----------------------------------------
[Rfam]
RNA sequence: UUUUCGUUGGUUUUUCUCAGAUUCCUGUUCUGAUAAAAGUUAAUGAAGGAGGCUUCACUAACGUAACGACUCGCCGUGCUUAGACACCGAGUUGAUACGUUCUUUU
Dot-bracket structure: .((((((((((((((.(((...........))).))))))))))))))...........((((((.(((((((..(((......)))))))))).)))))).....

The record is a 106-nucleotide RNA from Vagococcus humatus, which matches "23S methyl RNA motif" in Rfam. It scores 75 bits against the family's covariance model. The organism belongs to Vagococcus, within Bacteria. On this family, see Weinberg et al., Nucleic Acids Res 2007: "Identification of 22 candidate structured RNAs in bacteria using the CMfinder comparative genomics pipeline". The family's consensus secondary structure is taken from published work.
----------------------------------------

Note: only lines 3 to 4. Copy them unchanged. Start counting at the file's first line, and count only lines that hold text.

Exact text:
Dot-bracket structure: .((((((((((((((.(((...........))).))))))))))))))...........((((((.(((((((..(((......)))))))))).)))))).....

The record is a 106-nucleotide RNA from Vagococcus humatus, which matches "23S methyl RNA motif" in Rfam. It scores 75 bits against the family's covariance model. The organism belongs to Vagococcus, within Bacteria. On this family, see Weinberg et al., Nucleic Acids Res 2007: "Identification of 22 candidate structured RNAs in bacteria using the CMfinder comparative genomics pipeline". The family's consensus secondary structure is taken from published work.